Photo Credit: Osborneb
It’s not everyday that you get tips on messaging and marketing from a Nobel Laureate. But that is exactly what Nobel Prize Winner in Economics Daniel Kahneman does in his recent bestseller Thinking Fast and Slow. Much of his book centres on the two Systems in our brain – The first system, simply called System 1, intuitively processes information and is quick to make decisions (think driving a car), while the second system, System 2, makes deliberate and considered choices (think taking a math test).
Kahneman tells us that if you have a well thought out message that you want others to believe, it’s not just what the message is that matters, but how you say it. In general, if you engage the intuitive and automatic part of our brain (System 1), the message is more likely to be believed quickly. And the psychology lab experiments bear this out.
We’ve distilled the three best tips that Kahneman dishes out on writing persuasive messages based on the science, and summarized them into a mnemonic. So here it is, The ReferralCandy S.M.L. Rule for Persuasive Messaging.
Here at ReferralCandy we got to wondering how many ecommerce retailers there are in the USA and how much they make. Asking Google brought us some possible answers, but not how they were derived and why they might be the right ones. So we decided to look for numbers we could crunch ourselves to get a good guesstimate.
Overall, the Top 500 retailers have a 77% share of the $198 billion U.S. e-retailing market.
The Top 500 Guide also happens to list each retailer’s yearly sales revenue. We plotted a graph of those 500 retailers and their revenues to see if there was anything useful we could find. This is what we got:
Nice. That graph sure looked like it followed a power law. Could we figure out what the power law function was? After removing the top 10 retailers (since they were noisy) and asking Excel for a little help, we found a function with a pretty good fit:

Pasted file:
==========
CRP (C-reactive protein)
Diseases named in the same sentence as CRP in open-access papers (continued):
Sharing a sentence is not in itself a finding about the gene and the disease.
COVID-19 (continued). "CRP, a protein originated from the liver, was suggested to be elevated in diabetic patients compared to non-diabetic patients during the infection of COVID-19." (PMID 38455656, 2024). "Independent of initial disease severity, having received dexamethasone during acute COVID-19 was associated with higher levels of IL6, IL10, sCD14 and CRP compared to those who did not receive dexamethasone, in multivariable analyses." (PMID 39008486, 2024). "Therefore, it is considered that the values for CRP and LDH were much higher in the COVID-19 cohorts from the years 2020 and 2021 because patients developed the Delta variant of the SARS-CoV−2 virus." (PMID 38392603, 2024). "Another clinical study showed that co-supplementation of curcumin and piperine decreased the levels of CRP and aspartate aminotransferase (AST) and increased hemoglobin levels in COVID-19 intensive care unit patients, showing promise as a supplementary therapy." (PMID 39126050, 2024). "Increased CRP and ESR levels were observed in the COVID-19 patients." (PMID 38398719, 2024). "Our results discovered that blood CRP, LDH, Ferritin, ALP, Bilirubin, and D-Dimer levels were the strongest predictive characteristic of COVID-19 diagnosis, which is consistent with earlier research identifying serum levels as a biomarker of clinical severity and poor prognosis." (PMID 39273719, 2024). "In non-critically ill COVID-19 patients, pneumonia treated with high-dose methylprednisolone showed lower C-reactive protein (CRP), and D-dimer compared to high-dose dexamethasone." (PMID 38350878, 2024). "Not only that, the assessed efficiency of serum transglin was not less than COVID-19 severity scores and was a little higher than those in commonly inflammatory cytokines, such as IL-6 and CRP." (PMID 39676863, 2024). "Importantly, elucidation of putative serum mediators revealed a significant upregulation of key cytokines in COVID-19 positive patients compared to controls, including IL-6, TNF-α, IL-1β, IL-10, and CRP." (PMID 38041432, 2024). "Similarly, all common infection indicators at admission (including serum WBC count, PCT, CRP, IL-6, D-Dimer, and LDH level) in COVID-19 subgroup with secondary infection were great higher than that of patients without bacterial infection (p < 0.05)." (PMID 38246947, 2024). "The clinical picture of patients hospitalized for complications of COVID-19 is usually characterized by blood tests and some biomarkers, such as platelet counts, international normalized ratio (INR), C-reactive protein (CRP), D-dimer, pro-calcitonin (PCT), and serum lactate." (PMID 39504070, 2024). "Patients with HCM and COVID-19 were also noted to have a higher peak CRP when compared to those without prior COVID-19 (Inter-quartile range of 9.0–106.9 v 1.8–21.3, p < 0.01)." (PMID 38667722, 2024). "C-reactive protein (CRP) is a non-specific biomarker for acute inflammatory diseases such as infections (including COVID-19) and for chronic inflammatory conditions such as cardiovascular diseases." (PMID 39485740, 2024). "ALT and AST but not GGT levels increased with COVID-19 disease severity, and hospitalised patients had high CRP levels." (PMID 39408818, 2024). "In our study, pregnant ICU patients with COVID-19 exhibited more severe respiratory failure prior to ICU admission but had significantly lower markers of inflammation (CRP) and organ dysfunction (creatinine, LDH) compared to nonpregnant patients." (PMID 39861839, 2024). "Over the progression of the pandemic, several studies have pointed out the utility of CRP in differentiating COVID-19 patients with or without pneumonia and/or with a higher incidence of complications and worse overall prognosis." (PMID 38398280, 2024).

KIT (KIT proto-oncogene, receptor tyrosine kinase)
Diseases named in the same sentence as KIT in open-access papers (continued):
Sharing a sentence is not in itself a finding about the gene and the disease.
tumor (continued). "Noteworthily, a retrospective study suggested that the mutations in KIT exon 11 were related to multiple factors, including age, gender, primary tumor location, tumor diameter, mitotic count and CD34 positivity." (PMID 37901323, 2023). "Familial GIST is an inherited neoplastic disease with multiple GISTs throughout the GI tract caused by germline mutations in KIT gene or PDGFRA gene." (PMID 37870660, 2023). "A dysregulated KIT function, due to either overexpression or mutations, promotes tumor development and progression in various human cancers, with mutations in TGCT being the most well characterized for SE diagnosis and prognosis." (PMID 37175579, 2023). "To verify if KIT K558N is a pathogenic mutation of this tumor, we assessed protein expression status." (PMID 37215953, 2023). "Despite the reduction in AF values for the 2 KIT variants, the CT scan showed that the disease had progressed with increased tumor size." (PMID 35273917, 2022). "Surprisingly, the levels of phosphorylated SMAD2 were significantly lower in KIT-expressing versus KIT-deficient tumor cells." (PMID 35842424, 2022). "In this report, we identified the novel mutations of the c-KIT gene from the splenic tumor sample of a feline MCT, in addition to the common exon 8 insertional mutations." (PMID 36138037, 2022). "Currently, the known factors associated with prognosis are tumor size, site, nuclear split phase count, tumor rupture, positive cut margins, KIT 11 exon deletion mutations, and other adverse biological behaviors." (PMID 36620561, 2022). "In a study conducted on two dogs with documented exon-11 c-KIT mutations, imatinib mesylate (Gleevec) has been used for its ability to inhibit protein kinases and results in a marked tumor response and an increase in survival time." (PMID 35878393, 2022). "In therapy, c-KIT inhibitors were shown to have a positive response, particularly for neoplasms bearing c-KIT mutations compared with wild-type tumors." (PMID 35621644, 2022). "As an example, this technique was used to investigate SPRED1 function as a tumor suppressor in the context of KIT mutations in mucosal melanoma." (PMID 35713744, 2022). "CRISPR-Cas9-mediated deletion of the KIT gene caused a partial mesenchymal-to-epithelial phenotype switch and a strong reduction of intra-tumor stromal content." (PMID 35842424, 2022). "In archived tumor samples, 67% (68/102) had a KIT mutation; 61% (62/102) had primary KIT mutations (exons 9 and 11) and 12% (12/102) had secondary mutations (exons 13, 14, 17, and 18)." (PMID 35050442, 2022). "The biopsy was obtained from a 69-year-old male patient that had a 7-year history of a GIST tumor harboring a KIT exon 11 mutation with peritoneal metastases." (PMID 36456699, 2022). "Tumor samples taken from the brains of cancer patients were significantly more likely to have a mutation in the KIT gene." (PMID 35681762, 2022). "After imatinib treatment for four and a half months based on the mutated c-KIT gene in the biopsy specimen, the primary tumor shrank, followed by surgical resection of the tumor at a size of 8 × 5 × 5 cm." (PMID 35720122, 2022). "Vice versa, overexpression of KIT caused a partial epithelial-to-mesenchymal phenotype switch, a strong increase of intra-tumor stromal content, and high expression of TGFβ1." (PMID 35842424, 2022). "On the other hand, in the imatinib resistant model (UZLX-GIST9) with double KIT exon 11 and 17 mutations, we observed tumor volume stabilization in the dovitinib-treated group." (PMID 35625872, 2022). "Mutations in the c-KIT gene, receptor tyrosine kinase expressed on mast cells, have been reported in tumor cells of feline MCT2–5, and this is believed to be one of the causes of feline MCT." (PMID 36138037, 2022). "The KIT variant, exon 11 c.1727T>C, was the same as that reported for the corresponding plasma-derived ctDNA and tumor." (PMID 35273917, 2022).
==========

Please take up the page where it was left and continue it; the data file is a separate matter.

We were getting close. Assuming that the power law held for retailers past the top 500, we now had a way of getting the rank of any online store. Say we wanted the rank of someone running a side business making $12,000 a year. With a bit of math, we would be able to get the magic number of… 90,501. Plugging in a few more numbers would give us the following table:
|Yearly sales of at least||Number of retailers|
Our power law formula also gave us a way of estimating the combined revenue of all the retailers making less than $1,000 a month (spoiler: around $1 billion). So if we only considered online stores making more than $12,000 in sales a year, that comes up to about 90,500 retailers with a combined revenue of $197 billion in the U.S. That’s more than the population of the Seychelles!
So there we have it. Stay tuned for more number-crunching adventures in future posts.
Image Credit: bfishadow
For most businesses eCommerce provides the opportunity for local merchants to reach customers outside of their trading area, across the globe. However in some cases the services offered require a local presence to fulfill, for example a hair salon, day spa, landscaper, or garden center. As one of those merchants you realistically can’t deliver on the transaction. In this article we will be looking at those situations and ways local merchants can get income from customers outside of their trading area. Read the rest of this entry »